The satellite dish was made from a pot lid or similar kitchen implement, Alberg and Tolan recalled. Jim Tolan, Alberg’s dad, installed a small motor to make the dish rotate.
Ultimately, Cosmos’ tenure at the station was much shorter-lived than Razzleberry’s and Bluether’s.
“Cosmo(s) was not popular with kids,” Grell said. “Younger, littler kids were kind of afraid of Cosmo(s).”
Grell said station staff didn’t really screen test their mascots before putting them in the public eye.
Cosmos lasted long enough at PBS North to have a few birthday cards made with his likeness. A copy of one of those cards and a few old Polaroids are the only photographs of him that remain at the station offices, according to Grell.
Alberg and Tolan weren’t as confident that Cosmos spooked children.
“It might just be the rumor that he scared kids,” Alberg said. “Maybe just wasn’t as popular, I guess. Not as lovable.”
Bluether, too, with his generous paunch and mute, unwavering smile, could also be upsetting.
“One of my earliest memories is being afraid of Bluether,” Lucy Tennis Anderson, now 23, said.
Tennis Anderson said they knew Bluether and other mascots were actually someone in a costume pretending to be something they weren’t. They vividly remember seeing, in a nightmare, the mascot floating outside their bedroom window. They worried about Bluether’s “stare eyes.”
Razzleberry, a tasseled pink and purple mass, also inspired fear, but not as much, Tennis Anderson said.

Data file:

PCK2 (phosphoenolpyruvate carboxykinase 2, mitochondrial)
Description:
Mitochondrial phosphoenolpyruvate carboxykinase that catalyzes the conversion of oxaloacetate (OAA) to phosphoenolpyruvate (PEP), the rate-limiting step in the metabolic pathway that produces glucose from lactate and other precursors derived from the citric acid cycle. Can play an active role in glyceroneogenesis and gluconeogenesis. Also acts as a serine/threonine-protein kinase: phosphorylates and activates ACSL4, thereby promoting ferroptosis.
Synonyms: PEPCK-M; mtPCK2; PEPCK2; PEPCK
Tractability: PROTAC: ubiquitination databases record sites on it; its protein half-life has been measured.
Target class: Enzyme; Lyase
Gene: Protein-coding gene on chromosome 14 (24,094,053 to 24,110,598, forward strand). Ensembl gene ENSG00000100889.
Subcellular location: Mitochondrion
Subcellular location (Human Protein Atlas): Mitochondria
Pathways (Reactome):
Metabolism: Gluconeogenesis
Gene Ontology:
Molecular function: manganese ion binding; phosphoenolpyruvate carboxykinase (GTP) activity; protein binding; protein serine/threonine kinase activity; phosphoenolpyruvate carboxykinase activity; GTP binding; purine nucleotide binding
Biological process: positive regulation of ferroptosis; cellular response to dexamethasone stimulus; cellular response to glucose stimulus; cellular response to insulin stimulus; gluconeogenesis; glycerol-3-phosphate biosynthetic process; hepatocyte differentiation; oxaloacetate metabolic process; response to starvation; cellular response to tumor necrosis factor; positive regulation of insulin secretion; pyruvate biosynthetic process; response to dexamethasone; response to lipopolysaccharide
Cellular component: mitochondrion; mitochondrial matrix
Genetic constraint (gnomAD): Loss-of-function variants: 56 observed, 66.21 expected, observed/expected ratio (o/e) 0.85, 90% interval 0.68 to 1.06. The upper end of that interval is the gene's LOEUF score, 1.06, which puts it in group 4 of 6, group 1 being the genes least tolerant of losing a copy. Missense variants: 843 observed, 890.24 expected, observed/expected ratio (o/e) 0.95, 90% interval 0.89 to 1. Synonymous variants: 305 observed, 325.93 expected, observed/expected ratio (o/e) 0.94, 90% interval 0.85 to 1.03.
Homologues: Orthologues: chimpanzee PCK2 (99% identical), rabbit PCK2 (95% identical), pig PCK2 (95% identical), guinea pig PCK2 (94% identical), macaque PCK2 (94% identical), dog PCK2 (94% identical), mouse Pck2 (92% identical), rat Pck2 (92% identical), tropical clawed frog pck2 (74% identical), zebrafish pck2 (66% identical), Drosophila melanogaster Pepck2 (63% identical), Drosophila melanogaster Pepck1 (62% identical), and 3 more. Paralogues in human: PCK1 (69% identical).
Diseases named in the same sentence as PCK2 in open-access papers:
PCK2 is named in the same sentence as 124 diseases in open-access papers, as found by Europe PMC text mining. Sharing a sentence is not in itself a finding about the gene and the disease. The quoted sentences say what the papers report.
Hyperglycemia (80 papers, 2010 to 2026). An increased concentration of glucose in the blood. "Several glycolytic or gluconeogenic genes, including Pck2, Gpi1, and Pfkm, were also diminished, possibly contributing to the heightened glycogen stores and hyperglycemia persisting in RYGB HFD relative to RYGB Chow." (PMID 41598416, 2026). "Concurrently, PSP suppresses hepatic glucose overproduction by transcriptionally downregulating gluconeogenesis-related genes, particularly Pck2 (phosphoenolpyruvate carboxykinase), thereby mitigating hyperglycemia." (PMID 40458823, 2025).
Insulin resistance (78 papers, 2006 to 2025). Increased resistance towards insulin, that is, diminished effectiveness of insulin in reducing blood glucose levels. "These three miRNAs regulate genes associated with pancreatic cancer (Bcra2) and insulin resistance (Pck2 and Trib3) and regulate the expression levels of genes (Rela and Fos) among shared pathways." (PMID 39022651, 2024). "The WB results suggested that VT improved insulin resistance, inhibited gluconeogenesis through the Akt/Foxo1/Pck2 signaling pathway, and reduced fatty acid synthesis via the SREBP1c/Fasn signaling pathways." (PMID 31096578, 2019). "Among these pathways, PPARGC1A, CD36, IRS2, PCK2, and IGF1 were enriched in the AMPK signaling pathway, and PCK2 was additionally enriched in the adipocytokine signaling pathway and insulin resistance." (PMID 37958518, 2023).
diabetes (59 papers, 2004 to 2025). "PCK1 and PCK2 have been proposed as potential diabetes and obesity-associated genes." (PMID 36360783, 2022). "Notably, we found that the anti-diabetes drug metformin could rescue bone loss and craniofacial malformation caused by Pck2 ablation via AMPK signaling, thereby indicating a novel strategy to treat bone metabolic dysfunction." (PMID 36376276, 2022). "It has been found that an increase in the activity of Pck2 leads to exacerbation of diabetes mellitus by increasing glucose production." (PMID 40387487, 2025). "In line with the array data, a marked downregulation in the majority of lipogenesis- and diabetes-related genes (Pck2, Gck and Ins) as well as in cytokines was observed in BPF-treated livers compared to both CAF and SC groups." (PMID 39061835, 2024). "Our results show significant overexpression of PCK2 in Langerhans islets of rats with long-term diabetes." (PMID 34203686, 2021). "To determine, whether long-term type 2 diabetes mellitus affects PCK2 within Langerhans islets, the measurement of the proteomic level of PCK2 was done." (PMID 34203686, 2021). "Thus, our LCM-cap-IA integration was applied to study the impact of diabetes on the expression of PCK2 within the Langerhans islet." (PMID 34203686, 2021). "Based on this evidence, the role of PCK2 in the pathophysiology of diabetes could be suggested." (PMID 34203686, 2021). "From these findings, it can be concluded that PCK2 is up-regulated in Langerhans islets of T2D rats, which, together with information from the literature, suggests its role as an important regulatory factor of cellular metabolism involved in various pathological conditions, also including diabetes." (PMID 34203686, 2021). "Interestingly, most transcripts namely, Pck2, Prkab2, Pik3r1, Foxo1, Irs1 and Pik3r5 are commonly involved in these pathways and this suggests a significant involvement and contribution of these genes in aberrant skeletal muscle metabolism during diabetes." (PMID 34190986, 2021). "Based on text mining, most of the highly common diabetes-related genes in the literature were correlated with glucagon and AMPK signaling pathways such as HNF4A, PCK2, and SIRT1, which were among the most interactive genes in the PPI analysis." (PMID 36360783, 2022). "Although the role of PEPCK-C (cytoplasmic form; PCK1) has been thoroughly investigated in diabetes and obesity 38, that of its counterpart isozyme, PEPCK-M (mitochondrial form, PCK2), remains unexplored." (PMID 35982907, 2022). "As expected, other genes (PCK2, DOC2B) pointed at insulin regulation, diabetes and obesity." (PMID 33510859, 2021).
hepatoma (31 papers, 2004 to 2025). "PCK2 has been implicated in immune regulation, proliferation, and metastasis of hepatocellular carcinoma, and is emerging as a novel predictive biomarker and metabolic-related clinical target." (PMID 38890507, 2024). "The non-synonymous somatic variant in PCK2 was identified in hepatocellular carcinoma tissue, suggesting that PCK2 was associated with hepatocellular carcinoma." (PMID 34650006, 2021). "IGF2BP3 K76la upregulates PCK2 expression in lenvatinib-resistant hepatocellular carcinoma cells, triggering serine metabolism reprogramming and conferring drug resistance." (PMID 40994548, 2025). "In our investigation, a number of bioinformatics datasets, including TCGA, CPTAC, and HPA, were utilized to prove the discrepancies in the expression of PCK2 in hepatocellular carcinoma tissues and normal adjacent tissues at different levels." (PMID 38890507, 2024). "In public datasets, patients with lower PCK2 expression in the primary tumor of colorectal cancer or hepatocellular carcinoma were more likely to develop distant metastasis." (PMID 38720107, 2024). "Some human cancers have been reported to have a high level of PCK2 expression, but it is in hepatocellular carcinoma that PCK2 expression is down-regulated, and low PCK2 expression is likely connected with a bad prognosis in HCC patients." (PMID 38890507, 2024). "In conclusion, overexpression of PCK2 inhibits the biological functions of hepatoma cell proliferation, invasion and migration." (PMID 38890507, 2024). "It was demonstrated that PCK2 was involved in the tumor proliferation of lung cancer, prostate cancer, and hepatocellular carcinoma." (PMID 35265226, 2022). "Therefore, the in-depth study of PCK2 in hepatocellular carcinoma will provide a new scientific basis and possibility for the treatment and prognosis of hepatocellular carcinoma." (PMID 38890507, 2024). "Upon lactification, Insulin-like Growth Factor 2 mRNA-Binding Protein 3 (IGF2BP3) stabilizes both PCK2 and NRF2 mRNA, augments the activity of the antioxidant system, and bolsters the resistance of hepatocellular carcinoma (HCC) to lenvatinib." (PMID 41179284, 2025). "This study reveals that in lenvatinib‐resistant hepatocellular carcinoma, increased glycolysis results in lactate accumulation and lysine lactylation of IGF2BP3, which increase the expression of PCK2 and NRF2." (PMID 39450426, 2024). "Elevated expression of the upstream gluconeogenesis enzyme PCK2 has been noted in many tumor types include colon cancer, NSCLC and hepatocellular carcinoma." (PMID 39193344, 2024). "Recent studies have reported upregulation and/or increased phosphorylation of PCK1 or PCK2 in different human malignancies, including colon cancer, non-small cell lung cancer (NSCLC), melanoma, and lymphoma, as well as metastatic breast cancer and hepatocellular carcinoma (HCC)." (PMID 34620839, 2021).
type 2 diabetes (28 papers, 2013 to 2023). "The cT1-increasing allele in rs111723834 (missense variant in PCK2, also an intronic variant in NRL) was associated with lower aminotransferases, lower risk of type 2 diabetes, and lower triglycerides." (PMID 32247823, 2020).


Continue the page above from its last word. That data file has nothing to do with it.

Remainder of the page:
The "Kids Club" breaks featuring Bluether were something Tennis Anderson had to undergo to watch “Clifford the Big Red Dog” and other shows, according to Mary Tennis, Lucy’s mom.
“Bluether looms large in my family,” Tennis said.
‘Time has moved on’
By the late 2000s, Bluether and Razzleberry’s tenures at the station eventually ran their course.
The station stopped doing live breaks during "Kids Club" programming. Animated segments or prerecorded bits are more economical than having someone sweat it out in a costume for relatively little airtime, and staff there have once again started renting professionally made costumes from a broader variety of shows. It costs more, according to Edgerton, but the star power of more recognizable characters like Clifford the Big Red Dog diminished Bluether’s value as a mascot.
“Poor Bluether had his heyday. Sort of like a video store, kind of like a Blockbuster,” Edgerton said with a laugh. “He had his heyday and then Netflix came.”
Grell said he thinks children now are more sophisticated, media-wise, than they were during that heyday, and perhaps aren’t as attracted to characters that aren’t as polished or well-made as what they might see on, say, Nickelodeon.
“If you look at the animated stuff now, it’s very high quality. And these guys,” Grell said, gesturing to Bluether and Razzleberry’s disembodied heads in a PBS North conference room, “they served their purpose, but I think they just kind of ... time has moved on past something like this.”